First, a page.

I was recently asked by a friend if I could do a series of columns (or “”blogs” if you want to sound like a moron) on what I thought were ten horror movies of importance for one reason or another. They didn’t have to be great films, but they had to be important in the realm of horror and possibly cinema in general. I felt up to the task, and I thought I would begin with one of my most favorite films of all time — “”The Texas Chainsaw Massacre.” (And I’m not talking about the remake, which, to be honest, only appealed to those who like their scares safe.)
“”The Texas Chainsaw Massacre” (“”TCM”) is far from an entertaining film. In fact, it’s about as entertaining as “”Irreversible” or “”Requiem for a Dream.” It is, however, an artistically successful movie. It not only did exactly what the filmmakers set out to do, but it also became a hallmark of horror cinema and is considered to be a landmark film, as well.
“”The Texas Chainsaw Massacre” was the first horror film to change the blueprints. It was the first nihilistic horror movie, and it was the first to feel so real. Up until that point in horror history, the horror movies were very conservative, rarely dancing away from the genre’s clichÃ©s. (This is still true today, as far too many of the films of what should be the most daring genre never stray too far from the formulas that make them work. Part of that can be blamed on the audience, which doesn’t like to have its expectations tweaked, but it is the job of the creator to do that very thing, and they are failing.) Tobe Hooper’s film changed that. It had a fairy tale beginning (kids off to see grandpa’s house) and a real fairy tale ending (as opposed to the sanitized conclusions the original fairy tales had tacked on so as not to disturb children), as its only surviving protagonist ended the film by losing her sanity while the villain survived, his chainsaw swinging in the air as he did his dance against the rising sun. It was the exact opposite of the normal Western film ending and inadvertently symbolized the new era in cinema.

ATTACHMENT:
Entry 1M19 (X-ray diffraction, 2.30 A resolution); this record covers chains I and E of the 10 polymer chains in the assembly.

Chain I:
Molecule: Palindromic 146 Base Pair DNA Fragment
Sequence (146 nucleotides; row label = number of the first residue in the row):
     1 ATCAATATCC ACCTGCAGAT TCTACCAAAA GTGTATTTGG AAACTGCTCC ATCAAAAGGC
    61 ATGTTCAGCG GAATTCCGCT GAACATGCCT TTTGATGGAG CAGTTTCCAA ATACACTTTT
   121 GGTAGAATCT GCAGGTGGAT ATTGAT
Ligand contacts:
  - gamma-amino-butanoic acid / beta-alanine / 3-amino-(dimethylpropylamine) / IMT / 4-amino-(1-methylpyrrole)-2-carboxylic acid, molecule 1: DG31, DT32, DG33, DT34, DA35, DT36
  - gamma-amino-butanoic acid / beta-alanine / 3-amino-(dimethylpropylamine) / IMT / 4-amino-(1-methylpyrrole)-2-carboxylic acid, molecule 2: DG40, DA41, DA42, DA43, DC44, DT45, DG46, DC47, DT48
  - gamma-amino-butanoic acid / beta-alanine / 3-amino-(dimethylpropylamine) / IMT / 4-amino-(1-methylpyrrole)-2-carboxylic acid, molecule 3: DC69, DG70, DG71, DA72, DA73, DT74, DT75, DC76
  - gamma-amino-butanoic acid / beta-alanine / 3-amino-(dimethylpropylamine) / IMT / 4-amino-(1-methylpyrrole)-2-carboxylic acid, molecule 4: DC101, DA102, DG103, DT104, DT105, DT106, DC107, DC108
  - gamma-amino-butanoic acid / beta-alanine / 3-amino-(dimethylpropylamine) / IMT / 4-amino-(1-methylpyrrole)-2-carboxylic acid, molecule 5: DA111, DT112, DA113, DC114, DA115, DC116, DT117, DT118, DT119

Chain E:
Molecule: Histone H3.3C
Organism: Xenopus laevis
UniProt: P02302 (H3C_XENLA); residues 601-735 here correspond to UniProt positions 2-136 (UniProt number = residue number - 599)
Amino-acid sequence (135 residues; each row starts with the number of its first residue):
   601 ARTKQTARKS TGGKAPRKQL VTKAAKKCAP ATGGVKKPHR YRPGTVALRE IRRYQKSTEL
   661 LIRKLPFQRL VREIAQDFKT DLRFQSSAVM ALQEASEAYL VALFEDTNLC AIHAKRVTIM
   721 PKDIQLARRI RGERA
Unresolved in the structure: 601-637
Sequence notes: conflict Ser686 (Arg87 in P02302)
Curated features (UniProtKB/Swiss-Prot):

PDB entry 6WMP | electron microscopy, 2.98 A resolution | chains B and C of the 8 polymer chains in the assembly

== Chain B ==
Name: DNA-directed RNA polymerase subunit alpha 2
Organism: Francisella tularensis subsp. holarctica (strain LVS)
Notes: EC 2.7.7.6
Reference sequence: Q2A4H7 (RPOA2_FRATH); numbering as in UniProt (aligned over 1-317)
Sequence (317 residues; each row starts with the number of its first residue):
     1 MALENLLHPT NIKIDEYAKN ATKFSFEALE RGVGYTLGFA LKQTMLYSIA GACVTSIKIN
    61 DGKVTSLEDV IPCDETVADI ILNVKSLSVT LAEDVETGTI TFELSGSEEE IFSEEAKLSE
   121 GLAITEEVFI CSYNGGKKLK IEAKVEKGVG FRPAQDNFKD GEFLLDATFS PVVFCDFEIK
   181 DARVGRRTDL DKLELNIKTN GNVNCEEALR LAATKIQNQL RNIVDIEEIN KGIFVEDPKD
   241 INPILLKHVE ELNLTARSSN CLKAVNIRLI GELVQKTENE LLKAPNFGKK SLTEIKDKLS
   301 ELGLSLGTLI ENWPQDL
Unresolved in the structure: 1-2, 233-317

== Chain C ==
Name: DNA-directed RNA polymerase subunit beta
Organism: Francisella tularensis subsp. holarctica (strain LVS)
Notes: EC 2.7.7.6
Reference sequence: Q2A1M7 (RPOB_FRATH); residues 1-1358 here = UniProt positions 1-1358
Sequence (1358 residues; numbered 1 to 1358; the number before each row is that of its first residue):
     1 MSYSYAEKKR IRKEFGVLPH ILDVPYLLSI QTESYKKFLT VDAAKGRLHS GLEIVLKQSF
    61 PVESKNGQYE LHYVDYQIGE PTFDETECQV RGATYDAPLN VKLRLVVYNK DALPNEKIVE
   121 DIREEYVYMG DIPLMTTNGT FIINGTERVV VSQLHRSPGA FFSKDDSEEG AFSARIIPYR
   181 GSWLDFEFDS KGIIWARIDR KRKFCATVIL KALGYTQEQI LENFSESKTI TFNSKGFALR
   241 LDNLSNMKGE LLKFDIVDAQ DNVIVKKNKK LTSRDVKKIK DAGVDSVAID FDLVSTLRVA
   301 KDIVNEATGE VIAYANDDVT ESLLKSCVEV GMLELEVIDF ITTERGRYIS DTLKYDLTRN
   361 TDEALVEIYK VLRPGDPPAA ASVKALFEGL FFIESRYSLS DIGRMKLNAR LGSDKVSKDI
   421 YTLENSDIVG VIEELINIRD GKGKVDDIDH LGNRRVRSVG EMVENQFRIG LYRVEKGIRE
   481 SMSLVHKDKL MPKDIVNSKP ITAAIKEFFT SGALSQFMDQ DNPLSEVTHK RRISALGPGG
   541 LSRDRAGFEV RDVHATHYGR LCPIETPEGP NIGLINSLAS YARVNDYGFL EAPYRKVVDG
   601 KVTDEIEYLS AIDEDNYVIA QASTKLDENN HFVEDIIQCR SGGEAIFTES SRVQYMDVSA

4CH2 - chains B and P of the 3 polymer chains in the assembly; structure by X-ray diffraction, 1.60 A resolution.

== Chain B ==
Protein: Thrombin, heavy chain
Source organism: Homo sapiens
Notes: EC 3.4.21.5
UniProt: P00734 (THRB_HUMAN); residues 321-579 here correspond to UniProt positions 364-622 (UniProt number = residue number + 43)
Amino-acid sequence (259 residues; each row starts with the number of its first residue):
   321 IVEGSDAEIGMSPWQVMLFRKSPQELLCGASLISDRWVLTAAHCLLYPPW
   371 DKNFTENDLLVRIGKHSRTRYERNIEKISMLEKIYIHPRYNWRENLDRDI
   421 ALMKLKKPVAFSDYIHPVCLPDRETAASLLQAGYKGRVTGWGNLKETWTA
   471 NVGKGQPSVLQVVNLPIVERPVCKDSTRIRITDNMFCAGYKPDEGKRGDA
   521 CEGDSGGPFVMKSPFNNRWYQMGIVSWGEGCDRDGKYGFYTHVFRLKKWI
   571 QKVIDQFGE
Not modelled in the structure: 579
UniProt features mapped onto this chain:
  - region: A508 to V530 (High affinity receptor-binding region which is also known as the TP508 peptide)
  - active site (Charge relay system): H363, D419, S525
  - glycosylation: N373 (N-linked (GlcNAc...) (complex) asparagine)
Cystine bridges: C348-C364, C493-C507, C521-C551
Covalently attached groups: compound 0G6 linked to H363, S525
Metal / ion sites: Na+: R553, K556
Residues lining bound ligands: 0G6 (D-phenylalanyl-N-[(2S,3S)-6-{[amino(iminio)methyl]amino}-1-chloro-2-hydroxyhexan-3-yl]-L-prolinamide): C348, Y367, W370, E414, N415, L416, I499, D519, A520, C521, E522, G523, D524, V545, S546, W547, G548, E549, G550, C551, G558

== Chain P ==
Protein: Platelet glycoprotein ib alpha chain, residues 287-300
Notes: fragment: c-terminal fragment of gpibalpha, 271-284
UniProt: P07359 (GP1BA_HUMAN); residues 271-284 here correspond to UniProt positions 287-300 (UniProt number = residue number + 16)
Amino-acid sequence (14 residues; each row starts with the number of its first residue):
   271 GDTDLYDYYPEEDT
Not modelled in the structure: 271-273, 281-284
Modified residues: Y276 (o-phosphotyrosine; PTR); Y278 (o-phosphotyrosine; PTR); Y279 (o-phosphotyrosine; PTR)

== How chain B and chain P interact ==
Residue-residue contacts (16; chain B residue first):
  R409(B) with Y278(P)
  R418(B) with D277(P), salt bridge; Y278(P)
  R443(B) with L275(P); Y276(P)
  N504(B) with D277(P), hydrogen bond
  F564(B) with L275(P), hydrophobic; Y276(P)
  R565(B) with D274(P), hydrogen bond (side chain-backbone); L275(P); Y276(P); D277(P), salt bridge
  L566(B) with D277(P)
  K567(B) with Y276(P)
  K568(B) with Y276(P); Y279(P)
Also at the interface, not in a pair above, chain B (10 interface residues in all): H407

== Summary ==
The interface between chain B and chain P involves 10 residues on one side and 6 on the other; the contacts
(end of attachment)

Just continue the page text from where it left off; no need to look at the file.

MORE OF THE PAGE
When the movie played, audiences reacted — often negatively. It was impossible to watch the film and not feel some sort of emotion, usually fear and repulsion. Here was a movie about young people going on a road trip to visit childhood memories and instead encountering a family of cannibals who were smarter than them, faster than them and more sinister than anything that had previously been put on screen. It was shot in such a way that it looked like a documentary, and while there was little blood spilled, it was hard to find a viewer who didn’t come out of it thinking he or she had just witnessed a bloodbath. Newspaper and magazines articles spoke out against it, calling it a crime against cinema. It became the stuff of legend, and it ended up changing horror films forever.
After “”TCM” came out, creators of horror films saw that you could take things further than they had ever gone before and still have a good movie. Happy endings could be done away with, too, leaving a cinematic conclusion that was not only more realistic, but also more effective. When people left the theatre after watching “”TCM,” they knew they were seeing something that could have happened (the movie did actually get some inspiration from the real life crimes of Ed Gein, who actually never killed anyone with a chainsaw, but did wear human flesh) and could still be happening. There were no underwater creatures, vampires or aliens. The antagonists were the kind of people who could really exist, and that made them all the scarier.
The movie never needed to be remade, but it happened nonetheless, and gave people who were too afraid to see the original a chance to think they were watching something comparable. There couldn’t be anything further from the truth. The remake was a polished bit of cinema pretending to be something nasty, a movie that got notoriety off of nothing more than its name and the reputation of the original film. Had the original “”TCM” never existed, and this remake were the only film to sport that title, there would be no talk of it being a classic or influential. It was a throwaway piece of work meant to capitalize on an MTV-raised public’s appetite for remakes and cheap thrills. It offered nothing new, and was a disgrace upon the entire franchise (which has really done its best to soil the mark of the original). Where the original film offered a sense of terror spun out of a chaotic environment, the remake resorted to juvenile jolts and predictable situations. Horror? Terror? Only due to the fact that it had even been made.
Twenty years from now the original film will continue to capture imaginations and be examined by critics. The remake will be a footnote, only serving to remind us that the original was an excellent bit of horror and cinematic history. It opened the door for filmmakers everywhere to stop playing it safe. After “”TCM” they saw the possibilities in taking things one step further, and the entire world of cinema was better off for it.